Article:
ArmyFJ

Lookin’ for mud in all the wrong places.
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I noticed a big difference last year on packed snow roads when I dropped my Goodyear Silent Armors from 45 PSI to about 30 PSI. It the higher pressure they were *really* slick.
 

alia176

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When it comes to chains on our AWD 80s where should you put the chains? The front right?

I recommend chaining up the rear due to:

- the rear wheels do two things: stop and go.
-front wheels do triple duty of steering, stop and go. A loose chain here can do damage to brake lines and other components.
-on icy road, if the fronts grab while decelling, the rear end may come around :eek:

For emergency hwy ice/snow driving, I recommend getting chains that have links that run in the center from front to back vs only left to right. This provides a smoother hwy ride. The Rud grip chains is a good example of a smoother hwy ride.

Oh yeah, if you do get a set of chains, practice installing them on the comfort of your driveway before setting loose on the hwy! Some stores will refund money for unused chains in the spring.

Good luck.
 
Joined
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I noticed a big difference last year on packed snow roads when I dropped my Goodyear Silent Armors from 45 PSI to about 30 PSI. It the higher pressure they were *really* slick.

I normally run my Nitto TG's (315's) at around 40psi on the highway (trying to get all of the power/mileage I can out of the 80). That makes them pretty hard. I knew we were getting some snow this week, so I dropped the front down to 32 and the rears down to 34. Made the ride much better and my wife, who has been driving it, commented that it felt like it was stuck to the road and didn't feel it slip or slide at all.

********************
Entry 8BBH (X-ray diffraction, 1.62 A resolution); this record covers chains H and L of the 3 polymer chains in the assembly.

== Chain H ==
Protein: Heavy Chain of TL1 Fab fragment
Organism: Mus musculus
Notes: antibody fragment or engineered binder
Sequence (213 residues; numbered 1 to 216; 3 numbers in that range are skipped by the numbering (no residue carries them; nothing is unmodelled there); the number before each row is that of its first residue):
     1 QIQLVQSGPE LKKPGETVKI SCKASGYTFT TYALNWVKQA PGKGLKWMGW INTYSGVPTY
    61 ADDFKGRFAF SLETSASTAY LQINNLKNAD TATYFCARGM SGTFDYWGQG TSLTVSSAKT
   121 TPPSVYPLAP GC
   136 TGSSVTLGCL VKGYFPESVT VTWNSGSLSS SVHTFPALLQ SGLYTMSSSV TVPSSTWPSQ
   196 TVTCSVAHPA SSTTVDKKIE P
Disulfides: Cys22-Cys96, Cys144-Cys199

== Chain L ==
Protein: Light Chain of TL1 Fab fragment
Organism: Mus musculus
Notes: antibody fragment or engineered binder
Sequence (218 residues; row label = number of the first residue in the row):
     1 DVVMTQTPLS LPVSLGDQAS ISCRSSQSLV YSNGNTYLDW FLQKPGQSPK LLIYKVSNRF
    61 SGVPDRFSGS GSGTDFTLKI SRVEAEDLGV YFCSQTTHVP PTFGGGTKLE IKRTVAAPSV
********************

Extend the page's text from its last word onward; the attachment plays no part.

So IMHO, nothing wrong with letting a little air out for winter driving. Keep it within reason. Depends on what pressure you are running for dry weather. If you are running 40+ like me, then maybe a little less might make all of the difference.

Jack
 
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I have found that running near factory recommended PSI provides the best winter traction for the tires I have run on my 80. There is no reason to air down, as in offroad use airing down, for road traction, and the softer sidewall would probably become a handling detriment - I don't think you want to create a lot of extra movement in the tire itself in slick conditions.

Only air down for the deep stuff if you are trying to stay on top of it.
 
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Spring Lake, MI
Same here....I think there is a wall you hit when airing down tires when they go from adding traction to becoming dangerous. I drive on all sorts of roads at all sorts of altitudes here in Colorado and I havent had a problem yet. I keep mine between 32 and 35 in the winter. As for narrow tires, I think the logic is right, but for those of us that dont switch out our tires to winter tires, airing down does benefit...unless of course your on ice.